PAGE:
On the main blog, there's a chart showing the number of strong to violent EF-3, EF-4 and EF-5 tornadoes from 1950 to 2011. According to that chart's caption, "...There is not a decades-long increasing trend in the numbers of these most dangerous of tornadoes..."
Personally, I see a problem with the chart. Mainly, the F scale was introduced in 1971 by Tetsuya Fujita of the University of Chicago.
"...In the United States, tornadoes from 1973 onward were rated soon after occurrence whereas the scale was applied retroactively to tornado reports from 1950 through 1972 for the National Oceanic and Atmospheric Administration (NOAA) National Tornado Database..."
The Fujita scale is effectively a damage scale, and the wind speeds associated with the damage listed aren't rigorously verified.
So, the F-rating of storms prior to '73 were determined long after the storm, and probably long after the damage was repaired/removed. How accurate were the written reports and photographs?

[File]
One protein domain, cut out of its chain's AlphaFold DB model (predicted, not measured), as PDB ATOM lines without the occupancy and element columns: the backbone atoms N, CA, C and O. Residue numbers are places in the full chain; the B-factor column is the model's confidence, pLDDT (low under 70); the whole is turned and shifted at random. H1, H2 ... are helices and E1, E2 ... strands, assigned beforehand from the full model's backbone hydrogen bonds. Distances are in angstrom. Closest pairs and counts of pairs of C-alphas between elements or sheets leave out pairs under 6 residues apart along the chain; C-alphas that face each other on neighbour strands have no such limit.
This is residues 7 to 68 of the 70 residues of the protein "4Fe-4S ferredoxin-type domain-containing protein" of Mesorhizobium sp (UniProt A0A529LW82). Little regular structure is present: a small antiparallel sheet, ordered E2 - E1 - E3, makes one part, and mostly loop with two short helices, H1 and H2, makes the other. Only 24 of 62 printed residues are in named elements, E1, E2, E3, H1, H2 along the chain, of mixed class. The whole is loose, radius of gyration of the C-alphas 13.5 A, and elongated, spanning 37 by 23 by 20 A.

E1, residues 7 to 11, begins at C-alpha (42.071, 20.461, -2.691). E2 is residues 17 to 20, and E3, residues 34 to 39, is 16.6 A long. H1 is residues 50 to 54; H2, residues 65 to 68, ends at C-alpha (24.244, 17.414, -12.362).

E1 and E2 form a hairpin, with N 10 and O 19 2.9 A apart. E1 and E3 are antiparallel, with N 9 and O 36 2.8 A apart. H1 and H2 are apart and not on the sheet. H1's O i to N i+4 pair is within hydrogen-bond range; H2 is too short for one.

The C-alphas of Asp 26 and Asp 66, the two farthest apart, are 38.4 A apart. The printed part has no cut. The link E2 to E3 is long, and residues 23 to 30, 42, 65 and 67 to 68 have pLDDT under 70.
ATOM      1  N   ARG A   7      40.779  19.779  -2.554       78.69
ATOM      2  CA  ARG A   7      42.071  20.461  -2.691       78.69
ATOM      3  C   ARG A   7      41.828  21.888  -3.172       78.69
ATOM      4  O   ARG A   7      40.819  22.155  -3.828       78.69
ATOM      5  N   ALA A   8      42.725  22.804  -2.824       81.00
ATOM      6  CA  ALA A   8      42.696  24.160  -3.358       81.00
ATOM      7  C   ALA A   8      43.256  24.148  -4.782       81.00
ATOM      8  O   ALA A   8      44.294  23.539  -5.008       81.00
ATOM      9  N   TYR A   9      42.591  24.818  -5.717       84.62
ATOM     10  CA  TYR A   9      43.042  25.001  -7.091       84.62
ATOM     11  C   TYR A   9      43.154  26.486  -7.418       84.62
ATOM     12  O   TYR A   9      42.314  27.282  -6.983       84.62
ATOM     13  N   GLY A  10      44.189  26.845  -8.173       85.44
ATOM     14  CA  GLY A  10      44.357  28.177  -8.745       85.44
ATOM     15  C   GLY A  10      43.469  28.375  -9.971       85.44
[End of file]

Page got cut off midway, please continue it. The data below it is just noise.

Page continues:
Second, is the Enhanced scale (EF-ratings). The Fujita scale was superseded in 2007 by the Enhanced Fujita Scale in the United States (and is biased to US construction practices).
Once again, in order to match like-to-like, the historic records SHOULD be re-examined to re-rate them to the enhanced scale. Because as the US changed since 1950, so did their construction practices and construction codes.
A building constructed in the 1950's, probably wood framed, may be no match for those built today (treated woods, braces, trusses, etc).
So to say this chart accurately reflects the number of EF-3, EF-4 and EF-5 tornadoes back to 1950 is, IMHO, just a LITTLE off.
Updated: 02:07 AM GMT del 05 Giugno 2011
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